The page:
Tuesday, January 26, 2010

IPCC research model promotes mediocrity

Unpublished letter to the Sydney Morning Herald

Dear Editor,
The Intergovernmental Panel on Climate Change (IPCC) has failed dismally in providing conclusive scientific evidence that humans are having a dangerous impact on the climate. After more than 20 years of research and 10s of billions dollars spent, the best reason the IPCC can offer to justify radical reductions in CO2 emissions remains the nonscientific axiom: the Precautionary Principal. Revelations contained in climate-gate, glacier-gate (Storm brews over glacial blunder, SMH 25/1), and with more errors and misjudgments in the IPCC's latest assessment report likely to follow, indicate the IPCC research model is prone to mistakes, subject to confirmation bias and is too open to political influence.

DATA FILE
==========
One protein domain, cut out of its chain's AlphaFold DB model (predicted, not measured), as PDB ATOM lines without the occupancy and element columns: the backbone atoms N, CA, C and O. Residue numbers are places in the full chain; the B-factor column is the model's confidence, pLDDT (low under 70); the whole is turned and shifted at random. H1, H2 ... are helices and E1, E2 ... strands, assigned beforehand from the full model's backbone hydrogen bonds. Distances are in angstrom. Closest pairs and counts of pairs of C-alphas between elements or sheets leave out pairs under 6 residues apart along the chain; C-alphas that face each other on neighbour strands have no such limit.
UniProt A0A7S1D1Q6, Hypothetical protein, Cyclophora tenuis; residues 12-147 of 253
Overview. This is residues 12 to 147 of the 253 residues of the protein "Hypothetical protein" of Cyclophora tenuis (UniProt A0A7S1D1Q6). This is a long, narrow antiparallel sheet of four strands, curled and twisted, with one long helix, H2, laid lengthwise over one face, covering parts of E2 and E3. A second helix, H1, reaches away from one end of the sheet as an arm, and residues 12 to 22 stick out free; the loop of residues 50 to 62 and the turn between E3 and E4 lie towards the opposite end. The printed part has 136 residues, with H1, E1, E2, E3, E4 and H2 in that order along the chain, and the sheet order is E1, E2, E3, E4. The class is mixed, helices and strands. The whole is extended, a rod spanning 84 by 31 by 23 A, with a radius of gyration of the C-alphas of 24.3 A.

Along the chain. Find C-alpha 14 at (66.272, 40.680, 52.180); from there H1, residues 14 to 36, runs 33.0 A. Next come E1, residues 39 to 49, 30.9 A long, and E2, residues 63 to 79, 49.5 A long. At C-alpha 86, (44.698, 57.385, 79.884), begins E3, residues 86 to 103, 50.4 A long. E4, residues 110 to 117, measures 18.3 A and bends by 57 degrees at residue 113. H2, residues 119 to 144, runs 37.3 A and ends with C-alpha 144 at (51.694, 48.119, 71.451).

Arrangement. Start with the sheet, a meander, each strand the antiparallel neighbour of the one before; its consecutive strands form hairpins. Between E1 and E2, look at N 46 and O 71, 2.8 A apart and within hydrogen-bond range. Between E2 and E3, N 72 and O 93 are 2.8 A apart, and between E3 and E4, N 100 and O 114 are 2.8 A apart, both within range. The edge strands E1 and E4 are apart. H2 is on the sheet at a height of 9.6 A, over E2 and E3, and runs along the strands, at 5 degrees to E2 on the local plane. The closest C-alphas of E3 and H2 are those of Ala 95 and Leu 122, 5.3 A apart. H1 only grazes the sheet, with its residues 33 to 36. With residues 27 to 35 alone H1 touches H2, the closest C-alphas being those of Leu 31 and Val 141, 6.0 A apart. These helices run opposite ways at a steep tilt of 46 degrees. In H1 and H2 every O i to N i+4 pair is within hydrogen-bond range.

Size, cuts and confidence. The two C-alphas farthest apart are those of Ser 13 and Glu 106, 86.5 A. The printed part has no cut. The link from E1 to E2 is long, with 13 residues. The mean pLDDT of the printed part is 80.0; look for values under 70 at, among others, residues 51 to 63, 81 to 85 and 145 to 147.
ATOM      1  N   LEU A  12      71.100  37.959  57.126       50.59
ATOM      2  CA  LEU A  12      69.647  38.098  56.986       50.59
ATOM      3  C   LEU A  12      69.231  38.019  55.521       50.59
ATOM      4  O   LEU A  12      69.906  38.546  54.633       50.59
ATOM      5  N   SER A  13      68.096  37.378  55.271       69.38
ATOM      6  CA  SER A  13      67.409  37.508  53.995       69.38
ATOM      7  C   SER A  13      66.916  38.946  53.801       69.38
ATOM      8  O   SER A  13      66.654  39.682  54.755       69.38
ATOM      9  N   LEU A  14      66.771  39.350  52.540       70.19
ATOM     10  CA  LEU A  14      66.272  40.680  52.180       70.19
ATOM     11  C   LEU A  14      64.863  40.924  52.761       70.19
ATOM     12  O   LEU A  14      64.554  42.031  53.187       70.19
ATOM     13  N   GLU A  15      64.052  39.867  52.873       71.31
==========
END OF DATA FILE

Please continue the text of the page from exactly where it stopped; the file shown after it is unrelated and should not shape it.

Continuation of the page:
It's time for world governments' to consider other scientific research models that yield more definitive answers required by policy makers. History has shown that a competitive, rather than consensual, approach to undertaking research is more likely to bring better results, faster. The Space Race in the 1960s and the recent success of the Human Genome project are both testament to the benefits of intensely competitive research environments that fast tracked major scientific and technological breakthroughs. If the world wants to understand the climate system then we need a "Climate Race" not the inefficient, mediocre, committee driven methods that characterise the IPCC.

All is not wasted however as the IPCC consensus model will provide a useful case study for future investigators looking at how science should not be done.

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